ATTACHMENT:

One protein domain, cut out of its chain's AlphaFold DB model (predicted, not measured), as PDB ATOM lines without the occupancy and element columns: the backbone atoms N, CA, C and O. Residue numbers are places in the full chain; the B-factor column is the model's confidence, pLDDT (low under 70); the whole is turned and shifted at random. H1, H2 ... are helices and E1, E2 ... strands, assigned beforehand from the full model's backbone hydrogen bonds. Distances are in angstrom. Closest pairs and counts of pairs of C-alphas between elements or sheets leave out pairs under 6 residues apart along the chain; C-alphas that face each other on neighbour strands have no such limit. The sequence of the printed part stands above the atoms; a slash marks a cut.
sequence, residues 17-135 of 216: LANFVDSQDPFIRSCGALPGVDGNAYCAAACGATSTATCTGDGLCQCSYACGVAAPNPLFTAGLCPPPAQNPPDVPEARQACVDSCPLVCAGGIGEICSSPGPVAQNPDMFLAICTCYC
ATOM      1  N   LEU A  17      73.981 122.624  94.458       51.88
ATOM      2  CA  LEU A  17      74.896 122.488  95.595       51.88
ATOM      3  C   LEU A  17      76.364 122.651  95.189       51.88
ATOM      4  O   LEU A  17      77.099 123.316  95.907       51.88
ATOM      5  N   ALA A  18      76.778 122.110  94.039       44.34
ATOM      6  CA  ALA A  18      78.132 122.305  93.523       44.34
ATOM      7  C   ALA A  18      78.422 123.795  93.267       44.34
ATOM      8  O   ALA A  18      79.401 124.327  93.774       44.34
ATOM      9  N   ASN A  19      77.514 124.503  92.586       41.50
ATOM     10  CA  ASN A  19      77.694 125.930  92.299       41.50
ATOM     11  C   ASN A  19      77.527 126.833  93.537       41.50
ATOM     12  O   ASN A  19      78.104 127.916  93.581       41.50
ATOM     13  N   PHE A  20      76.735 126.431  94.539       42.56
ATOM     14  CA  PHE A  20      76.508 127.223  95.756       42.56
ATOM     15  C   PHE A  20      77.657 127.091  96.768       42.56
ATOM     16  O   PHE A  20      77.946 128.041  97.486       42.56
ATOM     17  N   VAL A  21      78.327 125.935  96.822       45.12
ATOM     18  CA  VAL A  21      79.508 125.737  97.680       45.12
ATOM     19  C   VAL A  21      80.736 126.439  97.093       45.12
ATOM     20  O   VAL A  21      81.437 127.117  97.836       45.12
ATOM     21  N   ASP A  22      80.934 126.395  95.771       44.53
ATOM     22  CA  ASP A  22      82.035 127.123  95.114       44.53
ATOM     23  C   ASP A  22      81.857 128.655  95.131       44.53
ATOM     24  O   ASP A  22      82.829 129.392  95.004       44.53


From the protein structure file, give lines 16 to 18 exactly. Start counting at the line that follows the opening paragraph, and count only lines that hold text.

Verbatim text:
ATOM     15  C   PHE A  20      77.657 127.091  96.768       42.56
ATOM     16  O   PHE A  20      77.946 128.041  97.486       42.56
ATOM     17  N   VAL A  21      78.327 125.935  96.822       45.12